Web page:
By Nick Nicholas
When a municipality or business wants to reuse their wastewater, some applications require more treatment than others due to the quality of the wastewater. Many standard wastewater treatment systems consist of pretreatment, primary treatment, and secondary treatment stages. By the end of the secondary stage, a majority of the pollutants, solids, organics, inorganics, and metals have been removed or reduced. This is where reverse osmosis wastewater treatment can be utilized in a third stage process.
“Most” is the operative word here…..
Secondary treatment can offer you an effluent that’s safe to discharge, but it would not meet standards for reuse applications. Such reuse applications may include the following applications below.
These reuse applications could be for industrial or municipal wastewater. All of these applications typically require tertiary treatment.
Agricultural irrigation of edible food crops
Irrigation of residential and public landscaping
Industrial process water that may contact workers
Industrial or commercial cooling or air conditioning
Cleaning and sanitation
We know there are plenty of places that wastewater or grey water can be reused, and tertiary treatment is needed to ensure that the wastewater is clean enough for those uses, but what specific treatment process is useful at this stage?
The specific tertiary treatment process would be evaluated based on the effluent water quality from a secondary process. Reverse osmosis wastewater treatment is one tertiary treatment process that can be used.
The use of membrane-based technology will ensure that smaller particles that were missed in the previous stages will be taken care of, particularly total dissolved solids (TDS).
However, that’s just one benefit of using reverse osmosis wastewater treatment.
Below, are four more benefits to using reverse osmosis for certain tertiary wastewater treatment applications.
Reduces water and sewer discharge costs
Using reverse osmosis for wastewater reuse means you need less raw water from the outset and there is also less water discharged into sewer systems. Industrial facilities can draw large amounts of water for processing from freshwater sources, however, reusing wastewater would reduce that amount. Therefore, the associated costs with procuring raw water would decrease.
In addition, reusing wastewater reduces the volume of untreated wastewater that would be discharged into a local sewer system. Permits for those discharges are partly dependent on the volume that is discharged so reducing that would potentially lower those discharge costs.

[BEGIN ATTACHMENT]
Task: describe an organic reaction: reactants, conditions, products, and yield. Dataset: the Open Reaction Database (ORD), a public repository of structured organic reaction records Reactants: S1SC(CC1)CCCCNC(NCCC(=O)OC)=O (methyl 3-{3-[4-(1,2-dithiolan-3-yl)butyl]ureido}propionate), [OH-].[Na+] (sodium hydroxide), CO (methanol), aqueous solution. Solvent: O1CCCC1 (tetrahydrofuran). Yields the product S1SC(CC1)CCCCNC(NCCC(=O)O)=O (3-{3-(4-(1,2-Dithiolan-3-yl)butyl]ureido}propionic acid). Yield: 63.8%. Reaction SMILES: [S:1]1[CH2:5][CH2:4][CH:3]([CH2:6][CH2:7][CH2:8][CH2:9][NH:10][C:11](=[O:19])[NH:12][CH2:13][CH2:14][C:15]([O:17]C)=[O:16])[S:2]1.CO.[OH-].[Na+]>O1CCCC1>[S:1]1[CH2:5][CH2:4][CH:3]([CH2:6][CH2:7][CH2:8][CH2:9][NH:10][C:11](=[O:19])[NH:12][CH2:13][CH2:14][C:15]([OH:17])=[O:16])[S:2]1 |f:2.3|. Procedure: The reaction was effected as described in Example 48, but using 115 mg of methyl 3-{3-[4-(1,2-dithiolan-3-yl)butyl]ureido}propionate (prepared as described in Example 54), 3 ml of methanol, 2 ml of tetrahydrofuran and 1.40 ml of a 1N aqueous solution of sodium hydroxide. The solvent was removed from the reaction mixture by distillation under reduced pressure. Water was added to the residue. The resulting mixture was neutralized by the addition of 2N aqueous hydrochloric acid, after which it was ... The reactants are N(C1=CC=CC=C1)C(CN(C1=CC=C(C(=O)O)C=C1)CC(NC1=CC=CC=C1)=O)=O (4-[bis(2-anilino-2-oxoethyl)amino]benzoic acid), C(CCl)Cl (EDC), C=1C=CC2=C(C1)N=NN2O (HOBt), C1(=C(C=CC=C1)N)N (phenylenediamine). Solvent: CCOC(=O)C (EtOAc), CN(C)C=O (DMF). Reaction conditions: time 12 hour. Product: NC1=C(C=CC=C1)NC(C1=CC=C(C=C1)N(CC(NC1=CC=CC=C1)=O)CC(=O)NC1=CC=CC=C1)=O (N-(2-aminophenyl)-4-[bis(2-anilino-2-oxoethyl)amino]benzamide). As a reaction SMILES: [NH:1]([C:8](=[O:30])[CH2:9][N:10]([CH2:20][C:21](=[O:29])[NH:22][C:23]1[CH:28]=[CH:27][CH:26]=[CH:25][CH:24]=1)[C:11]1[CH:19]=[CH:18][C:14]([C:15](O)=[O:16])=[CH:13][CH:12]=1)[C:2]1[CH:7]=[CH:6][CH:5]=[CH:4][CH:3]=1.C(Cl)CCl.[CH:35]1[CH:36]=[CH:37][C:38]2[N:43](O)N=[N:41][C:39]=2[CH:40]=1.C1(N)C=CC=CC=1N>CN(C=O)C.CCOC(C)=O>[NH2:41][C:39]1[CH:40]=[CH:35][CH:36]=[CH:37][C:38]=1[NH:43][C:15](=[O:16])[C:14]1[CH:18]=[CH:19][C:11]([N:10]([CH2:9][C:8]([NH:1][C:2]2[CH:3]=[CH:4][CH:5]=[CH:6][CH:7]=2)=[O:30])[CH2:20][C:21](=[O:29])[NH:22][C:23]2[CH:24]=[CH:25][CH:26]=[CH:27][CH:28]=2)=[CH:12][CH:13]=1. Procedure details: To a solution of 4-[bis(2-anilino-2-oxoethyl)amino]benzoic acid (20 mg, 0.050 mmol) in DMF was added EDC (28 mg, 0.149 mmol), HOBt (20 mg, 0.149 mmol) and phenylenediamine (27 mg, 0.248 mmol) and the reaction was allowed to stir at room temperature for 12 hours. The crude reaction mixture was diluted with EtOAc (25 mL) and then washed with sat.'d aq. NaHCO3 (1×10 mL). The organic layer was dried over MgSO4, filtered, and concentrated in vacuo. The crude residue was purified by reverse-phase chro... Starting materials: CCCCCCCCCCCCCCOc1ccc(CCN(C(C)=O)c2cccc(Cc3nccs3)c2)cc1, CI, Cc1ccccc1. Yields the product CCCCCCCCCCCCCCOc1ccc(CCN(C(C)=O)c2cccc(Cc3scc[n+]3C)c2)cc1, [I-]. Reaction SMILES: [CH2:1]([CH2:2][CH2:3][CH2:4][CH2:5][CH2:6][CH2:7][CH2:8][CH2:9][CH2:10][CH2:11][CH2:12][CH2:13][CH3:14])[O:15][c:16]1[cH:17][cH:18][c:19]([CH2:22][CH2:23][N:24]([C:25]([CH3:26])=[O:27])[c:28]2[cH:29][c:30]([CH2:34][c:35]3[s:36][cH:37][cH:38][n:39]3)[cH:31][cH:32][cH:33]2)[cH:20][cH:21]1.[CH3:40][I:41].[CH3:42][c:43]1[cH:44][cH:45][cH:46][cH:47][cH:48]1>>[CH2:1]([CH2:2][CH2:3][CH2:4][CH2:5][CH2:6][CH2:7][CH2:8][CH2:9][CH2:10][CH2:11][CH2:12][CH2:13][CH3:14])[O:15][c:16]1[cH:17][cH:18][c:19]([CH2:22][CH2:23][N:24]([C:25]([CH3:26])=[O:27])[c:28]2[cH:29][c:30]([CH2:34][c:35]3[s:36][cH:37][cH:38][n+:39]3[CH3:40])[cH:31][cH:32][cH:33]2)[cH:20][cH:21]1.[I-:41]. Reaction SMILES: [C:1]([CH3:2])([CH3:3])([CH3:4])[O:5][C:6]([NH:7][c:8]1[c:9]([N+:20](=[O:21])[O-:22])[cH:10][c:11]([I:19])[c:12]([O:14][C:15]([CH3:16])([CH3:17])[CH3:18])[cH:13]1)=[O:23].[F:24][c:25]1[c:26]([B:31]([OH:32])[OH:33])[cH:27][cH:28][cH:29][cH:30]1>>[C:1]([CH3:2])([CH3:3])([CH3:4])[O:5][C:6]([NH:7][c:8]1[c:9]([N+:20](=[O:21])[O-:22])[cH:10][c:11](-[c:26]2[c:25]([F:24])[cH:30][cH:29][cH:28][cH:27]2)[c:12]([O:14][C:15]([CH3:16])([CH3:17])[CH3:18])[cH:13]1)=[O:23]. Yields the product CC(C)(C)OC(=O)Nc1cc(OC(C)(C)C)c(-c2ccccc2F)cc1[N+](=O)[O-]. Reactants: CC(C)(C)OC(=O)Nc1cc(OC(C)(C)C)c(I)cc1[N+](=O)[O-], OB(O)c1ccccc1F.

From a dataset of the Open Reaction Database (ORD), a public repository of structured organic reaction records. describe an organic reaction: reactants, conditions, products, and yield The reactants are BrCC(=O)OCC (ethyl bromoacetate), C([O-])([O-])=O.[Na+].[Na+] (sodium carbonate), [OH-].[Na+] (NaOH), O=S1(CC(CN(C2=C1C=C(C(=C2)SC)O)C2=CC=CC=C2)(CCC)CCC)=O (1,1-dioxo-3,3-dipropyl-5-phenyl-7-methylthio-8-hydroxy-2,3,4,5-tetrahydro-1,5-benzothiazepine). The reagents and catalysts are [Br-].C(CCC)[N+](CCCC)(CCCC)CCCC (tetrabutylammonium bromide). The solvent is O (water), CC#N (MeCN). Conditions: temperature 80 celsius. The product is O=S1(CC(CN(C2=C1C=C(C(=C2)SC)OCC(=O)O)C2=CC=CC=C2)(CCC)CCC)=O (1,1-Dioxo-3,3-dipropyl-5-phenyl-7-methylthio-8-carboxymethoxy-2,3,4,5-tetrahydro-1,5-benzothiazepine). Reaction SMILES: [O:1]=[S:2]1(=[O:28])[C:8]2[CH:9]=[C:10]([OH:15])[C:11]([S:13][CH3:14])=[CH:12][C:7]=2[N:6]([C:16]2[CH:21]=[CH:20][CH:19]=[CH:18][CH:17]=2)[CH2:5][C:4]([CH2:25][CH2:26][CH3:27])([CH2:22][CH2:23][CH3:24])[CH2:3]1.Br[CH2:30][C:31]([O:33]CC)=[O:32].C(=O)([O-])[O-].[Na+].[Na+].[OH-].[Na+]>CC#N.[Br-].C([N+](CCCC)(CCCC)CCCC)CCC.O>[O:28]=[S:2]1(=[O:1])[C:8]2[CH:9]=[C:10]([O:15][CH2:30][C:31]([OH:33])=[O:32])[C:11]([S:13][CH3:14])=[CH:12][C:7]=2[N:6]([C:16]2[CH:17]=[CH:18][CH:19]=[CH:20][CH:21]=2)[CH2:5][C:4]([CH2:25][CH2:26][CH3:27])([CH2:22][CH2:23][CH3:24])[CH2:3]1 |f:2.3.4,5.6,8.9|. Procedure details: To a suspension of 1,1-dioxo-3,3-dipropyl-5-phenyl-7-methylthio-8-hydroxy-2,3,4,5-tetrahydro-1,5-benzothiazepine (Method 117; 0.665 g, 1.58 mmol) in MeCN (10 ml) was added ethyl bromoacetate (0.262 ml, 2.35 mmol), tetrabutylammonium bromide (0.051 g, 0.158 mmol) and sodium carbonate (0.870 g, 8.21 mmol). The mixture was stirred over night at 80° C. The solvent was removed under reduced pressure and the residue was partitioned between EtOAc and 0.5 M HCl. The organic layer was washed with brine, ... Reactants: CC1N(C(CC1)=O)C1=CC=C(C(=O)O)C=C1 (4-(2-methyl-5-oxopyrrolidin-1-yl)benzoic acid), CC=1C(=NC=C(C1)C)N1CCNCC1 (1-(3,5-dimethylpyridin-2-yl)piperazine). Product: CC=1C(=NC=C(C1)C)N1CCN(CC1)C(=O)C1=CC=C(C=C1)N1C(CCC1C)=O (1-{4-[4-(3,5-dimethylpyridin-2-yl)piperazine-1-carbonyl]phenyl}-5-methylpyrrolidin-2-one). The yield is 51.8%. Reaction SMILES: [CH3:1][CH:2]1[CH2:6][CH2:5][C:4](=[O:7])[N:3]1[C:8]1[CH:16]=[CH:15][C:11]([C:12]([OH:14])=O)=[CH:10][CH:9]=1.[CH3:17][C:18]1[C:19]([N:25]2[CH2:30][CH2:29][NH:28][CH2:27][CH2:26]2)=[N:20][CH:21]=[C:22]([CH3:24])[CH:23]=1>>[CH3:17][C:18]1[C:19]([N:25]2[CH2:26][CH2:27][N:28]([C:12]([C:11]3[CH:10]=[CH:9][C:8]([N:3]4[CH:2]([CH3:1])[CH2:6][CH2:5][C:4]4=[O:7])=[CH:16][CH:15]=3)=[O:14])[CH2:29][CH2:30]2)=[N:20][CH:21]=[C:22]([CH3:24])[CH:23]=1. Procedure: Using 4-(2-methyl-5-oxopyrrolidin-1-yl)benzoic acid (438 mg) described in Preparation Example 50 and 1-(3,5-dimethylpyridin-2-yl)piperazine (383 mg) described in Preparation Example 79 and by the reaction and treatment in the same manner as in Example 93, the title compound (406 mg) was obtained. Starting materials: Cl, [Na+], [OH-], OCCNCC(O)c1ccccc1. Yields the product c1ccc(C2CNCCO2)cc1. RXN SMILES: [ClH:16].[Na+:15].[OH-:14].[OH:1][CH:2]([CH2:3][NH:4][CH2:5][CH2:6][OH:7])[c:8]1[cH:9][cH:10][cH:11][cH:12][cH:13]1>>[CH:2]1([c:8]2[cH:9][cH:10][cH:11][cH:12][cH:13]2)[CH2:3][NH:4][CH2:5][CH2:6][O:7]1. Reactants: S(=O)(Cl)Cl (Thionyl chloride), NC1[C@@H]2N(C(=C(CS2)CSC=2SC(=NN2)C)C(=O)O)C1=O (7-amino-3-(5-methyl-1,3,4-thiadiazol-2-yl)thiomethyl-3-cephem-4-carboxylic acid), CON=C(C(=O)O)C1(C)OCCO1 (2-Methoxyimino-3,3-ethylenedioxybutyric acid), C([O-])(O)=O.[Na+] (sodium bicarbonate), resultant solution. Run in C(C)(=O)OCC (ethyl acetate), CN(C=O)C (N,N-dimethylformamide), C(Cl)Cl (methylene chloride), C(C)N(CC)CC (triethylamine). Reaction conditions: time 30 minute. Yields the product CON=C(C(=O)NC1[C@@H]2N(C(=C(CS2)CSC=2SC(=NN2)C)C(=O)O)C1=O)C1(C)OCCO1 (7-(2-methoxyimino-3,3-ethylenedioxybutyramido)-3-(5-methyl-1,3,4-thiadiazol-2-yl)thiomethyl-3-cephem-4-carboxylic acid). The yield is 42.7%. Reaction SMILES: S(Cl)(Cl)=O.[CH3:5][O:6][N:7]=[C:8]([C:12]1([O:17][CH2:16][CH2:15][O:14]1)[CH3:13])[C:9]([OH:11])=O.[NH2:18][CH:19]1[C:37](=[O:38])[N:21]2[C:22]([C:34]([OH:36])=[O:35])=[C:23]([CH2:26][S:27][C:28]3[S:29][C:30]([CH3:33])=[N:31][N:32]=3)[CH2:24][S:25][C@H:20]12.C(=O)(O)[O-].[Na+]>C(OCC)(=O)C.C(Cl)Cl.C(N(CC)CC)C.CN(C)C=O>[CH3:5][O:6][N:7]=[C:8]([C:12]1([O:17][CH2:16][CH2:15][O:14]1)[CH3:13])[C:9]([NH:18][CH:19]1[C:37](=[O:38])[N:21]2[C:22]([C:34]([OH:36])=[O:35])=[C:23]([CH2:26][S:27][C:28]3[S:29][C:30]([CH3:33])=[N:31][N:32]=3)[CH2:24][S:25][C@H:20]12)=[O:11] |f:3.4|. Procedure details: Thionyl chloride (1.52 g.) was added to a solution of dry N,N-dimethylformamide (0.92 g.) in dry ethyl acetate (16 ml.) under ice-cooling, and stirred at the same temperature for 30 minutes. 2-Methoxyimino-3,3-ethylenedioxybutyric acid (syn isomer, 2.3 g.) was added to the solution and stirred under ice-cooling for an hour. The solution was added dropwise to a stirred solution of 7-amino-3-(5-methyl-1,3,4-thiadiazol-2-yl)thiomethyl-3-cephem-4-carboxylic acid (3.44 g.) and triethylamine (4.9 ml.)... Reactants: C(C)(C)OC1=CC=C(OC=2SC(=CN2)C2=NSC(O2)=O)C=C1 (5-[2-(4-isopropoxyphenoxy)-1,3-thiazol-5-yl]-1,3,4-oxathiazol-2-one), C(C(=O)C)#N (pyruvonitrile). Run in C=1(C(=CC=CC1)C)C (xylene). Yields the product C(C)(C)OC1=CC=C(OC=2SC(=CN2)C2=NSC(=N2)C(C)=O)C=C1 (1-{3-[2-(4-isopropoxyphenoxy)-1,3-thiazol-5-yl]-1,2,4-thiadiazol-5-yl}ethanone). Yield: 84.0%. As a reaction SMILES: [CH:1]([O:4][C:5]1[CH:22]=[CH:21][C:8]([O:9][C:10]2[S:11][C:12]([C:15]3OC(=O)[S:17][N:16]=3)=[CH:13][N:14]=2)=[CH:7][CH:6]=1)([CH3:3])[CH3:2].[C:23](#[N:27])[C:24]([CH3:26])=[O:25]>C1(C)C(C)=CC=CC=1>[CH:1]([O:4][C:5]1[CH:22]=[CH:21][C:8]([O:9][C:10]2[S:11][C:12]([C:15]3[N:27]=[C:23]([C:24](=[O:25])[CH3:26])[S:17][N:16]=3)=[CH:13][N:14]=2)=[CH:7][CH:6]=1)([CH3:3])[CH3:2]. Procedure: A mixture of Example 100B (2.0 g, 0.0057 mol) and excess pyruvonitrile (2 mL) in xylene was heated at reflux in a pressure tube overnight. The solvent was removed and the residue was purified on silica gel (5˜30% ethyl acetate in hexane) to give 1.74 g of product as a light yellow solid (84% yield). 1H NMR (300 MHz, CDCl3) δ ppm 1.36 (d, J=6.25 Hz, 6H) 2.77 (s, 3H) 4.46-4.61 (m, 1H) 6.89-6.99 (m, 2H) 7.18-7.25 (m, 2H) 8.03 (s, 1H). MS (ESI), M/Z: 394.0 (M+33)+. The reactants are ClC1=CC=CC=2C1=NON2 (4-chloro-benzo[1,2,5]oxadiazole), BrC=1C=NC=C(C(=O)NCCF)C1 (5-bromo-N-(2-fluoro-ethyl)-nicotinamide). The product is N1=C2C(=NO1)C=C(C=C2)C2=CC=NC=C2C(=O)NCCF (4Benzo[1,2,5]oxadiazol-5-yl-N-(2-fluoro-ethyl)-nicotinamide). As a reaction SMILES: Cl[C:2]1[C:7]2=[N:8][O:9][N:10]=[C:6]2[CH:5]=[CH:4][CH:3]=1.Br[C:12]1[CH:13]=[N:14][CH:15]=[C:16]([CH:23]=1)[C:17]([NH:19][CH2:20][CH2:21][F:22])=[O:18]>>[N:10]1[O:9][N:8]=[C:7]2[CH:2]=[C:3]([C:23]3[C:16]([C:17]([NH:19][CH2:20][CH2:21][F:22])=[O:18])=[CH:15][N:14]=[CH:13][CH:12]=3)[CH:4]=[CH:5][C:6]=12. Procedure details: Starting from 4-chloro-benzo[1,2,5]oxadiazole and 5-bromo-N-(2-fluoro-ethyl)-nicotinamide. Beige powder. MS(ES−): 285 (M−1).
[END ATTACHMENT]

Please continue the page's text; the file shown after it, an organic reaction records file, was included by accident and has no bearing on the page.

Can be integrated with an existing filtration system or other pretreatment technologies to achieve up to 80+% rinse water recycle/reuse
Any amount of wastewater reuse is typically beneficial, but it stands to reason that being able to reuse a higher percentage of this water is more beneficial.
Most wastewater doesn’t yield particularly large percentages of reusable water, but grey water or water used in rinsing processes is usually easier to treat. A secondary stage treatment may yield a fair amount, but the addition of a tertiary treatment can increase that reuse yield. Adding an RO system into that tertiary treatment, can potentially yield over 80% of the wastewater into clean, reusable water.
Modular design for easy installation
Modular is the way to go nowadays. Not all treatment systems can be implemented in modular units, but reverse osmosis wastewater treatment systems can and almost always are available in modular units. These units are compact, so they are easier to move to the desired location and they do not take up a lot of land area. In addition, installation costs are reduced with modular units.
These modular units are simple and easy to install into an integrated treatment system, because they do not have to be built from the ground up within the facility, can merely need to be hooked up in their place in the series. Modular reverse osmosis wastewater units can also be added if the system flow rate is increased, with minimal space footprint.
Utilization of low fouling membrane technology to enable greater water recovery while reducing fouling considerations in wastewater reuse applications.
Using low fouling membrane technology in reverse osmosis wastewater reclamation systems enables lower operational cost. This is due in part as a result of the reduced requirements for membrane cleaning cycles. These particular membrane technologies also enable higher tolerances to fouling contaminants, which extends the life of the membranes as well.